Chronic lymphocytic leukemia (CLL) is the most common form of adult leukemia in Western countries. This clinically heterogeneous disease is characterized by the progressive accumulation of monoclonal B cells co-expressing CD5, CD19, CD20 and CD23 in the peripheral blood and in the primary and secondary lymphoid organs. Additionally, a range of immune cells are altered in patients with CLL. The resulting immunologic defects predispose patients to severe recurrent infections, which is the major life-threatening complication associated with CLL. Functional impairment of dendritic cells (DCs) in CLL not only diminishes the response to microorganisms, but it also allows for tumor escape from immune control. Understanding the mechanism for this effect can provide insight into the molecular regulation of DC function and may also suggest therapeutic strategies to reverse the immunosuppressive effect of tumors on DCs. To elucidate the mechanism for DC dysfunction in patients with CLL, we focused on signal transduction pathways that regulate the expression of genes necessary for the immune response. We found that monocytes from CLL patients have a decrease in IL-4-induced activation of the transcription factor STAT6, which prevents the phenotypic and functional maturation of DCs. This does not reflect a generalized defect in cytokine-induced signal transduction, as the activation of the related transcription factor STAT5 in response to GM-CSF is unaffected. Monocyte-derived DCs from CLL patients display low levels of HLA-DR, costimulatory molecules and CD83, and reduced secretion of pro-inflammatory cytokines. These changes are associated with low expression of TLR4 and related molecules, which decrease the ability of these cells to respond to stimulus afforded by LPS, impairing their complete maturation. Consequently, monocyte-derived DCs from CLL patients have decreased ability to induce proliferation of T-cells and display an increased induction of immune-suppressive regulatory T cell. Although monocytes from CLL patients exhibit high IL-4R expression, activation of the downstream transcription factor STAT6 is inhibited because of increased expression of the negative regulator SOCS5. It is known that CLL cells produce IL-10, leading to elevated serum levels of this cytokine. IL-10-treatment of monocytes from healthy donors mimics the alteration in signaling observed in patients, through enhanced STAT3-dependent expression of SOCS5, which inhibits STAT6 activation and leads to defective DC differentiation. These findings suggest that SOCS5 can mediate the impaired function of DCs in CLL patients, and may be a new potential therapeutic target for reversing cancer-associated immune suppression.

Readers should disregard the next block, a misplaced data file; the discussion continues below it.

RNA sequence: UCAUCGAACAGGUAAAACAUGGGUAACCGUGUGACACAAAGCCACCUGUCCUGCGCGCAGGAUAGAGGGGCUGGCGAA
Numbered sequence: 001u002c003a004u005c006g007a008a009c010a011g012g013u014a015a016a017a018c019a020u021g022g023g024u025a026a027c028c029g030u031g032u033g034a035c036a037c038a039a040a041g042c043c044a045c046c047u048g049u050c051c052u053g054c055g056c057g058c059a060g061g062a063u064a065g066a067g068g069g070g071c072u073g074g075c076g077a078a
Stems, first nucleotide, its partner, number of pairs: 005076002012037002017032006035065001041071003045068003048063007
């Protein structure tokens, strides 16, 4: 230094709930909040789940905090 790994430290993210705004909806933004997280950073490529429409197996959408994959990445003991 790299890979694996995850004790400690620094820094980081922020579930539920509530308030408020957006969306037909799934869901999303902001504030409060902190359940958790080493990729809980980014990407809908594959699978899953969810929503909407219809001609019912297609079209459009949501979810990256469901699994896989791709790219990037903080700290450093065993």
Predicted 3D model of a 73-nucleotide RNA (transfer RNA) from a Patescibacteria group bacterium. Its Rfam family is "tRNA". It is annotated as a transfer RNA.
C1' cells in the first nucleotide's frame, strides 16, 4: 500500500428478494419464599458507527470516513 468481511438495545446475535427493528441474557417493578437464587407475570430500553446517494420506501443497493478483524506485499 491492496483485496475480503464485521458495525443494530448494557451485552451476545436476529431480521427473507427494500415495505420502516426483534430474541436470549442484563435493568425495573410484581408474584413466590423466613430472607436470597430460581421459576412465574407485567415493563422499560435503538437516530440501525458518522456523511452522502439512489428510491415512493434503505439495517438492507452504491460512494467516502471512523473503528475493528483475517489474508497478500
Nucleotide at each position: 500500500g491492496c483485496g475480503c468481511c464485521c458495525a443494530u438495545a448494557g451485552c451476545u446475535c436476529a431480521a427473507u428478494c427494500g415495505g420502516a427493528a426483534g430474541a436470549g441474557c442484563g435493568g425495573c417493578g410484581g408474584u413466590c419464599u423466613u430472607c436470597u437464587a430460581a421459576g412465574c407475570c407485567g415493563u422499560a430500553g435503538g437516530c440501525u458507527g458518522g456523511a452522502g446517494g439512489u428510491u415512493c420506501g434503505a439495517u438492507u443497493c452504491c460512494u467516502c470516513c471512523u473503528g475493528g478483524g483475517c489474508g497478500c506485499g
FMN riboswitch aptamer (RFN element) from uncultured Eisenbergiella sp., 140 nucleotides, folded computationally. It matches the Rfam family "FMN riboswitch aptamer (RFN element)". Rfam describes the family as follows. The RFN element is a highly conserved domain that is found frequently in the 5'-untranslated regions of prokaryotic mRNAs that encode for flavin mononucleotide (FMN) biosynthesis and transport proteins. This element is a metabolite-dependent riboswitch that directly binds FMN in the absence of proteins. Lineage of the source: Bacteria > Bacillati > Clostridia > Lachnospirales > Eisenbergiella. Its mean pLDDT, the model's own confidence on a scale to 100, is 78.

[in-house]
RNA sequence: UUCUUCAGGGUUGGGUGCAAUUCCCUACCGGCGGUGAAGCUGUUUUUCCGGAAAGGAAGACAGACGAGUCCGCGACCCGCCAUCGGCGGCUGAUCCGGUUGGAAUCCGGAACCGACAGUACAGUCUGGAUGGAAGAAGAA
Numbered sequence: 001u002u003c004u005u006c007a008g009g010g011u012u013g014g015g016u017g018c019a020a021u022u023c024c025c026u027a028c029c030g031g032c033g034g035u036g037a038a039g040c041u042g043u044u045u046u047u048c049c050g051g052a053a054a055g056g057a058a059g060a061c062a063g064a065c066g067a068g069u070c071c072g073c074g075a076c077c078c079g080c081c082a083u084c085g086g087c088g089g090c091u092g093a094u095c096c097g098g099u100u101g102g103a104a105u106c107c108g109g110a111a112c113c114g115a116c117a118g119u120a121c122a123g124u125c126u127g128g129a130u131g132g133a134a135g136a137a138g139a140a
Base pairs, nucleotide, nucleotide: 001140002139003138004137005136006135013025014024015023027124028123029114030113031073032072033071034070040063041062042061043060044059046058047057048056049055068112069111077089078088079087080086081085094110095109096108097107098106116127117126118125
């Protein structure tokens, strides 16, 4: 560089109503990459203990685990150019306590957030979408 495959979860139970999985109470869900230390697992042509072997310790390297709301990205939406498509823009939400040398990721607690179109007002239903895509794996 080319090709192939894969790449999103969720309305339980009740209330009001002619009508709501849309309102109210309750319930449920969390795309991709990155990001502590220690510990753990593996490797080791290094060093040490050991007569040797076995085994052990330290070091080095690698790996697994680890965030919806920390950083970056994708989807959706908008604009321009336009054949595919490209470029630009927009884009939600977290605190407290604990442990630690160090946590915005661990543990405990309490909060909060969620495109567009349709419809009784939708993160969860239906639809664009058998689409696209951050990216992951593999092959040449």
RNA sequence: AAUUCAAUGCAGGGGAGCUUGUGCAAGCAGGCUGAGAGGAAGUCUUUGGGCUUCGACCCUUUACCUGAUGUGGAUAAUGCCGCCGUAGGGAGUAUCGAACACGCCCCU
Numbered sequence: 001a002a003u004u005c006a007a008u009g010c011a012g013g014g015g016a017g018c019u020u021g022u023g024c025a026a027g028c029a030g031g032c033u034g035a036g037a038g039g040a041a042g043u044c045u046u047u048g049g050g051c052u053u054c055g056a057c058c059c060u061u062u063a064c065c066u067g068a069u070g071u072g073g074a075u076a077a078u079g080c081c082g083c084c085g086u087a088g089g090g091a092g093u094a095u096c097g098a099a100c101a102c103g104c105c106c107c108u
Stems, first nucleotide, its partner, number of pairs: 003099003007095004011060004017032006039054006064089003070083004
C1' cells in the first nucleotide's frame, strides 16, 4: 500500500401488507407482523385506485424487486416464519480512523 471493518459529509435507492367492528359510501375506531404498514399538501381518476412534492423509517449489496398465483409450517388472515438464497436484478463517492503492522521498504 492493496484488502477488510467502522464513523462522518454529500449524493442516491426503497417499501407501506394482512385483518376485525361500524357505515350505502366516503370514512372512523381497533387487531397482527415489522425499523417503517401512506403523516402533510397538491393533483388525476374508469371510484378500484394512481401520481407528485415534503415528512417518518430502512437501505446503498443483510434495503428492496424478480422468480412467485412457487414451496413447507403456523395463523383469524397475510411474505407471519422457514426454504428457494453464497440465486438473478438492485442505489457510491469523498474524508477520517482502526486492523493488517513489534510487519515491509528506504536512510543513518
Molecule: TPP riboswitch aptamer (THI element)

Note: This abstract was not presented at the meeting.
Citation Format: Patricia A. Toniolo, Suhu Liu, Sarah R. Walker, Jose Alexandre M. Barbuto, David A. Frank. SOCS5 mediates defective function of monocyte-derived dendritic cells in patients with chronic lymphocytic leukemia. [abstract]. In: Proceedings of the 106th Annual Meeting of the American Association for Cancer Research; 2015 Apr 18-22; Philadelphia, PA. Philadelphia (PA): AACR; Cancer Res 2015;75(15 Suppl):Abstract nr LB-230. doi:10.1158/1538-7445.AM2015-LB-230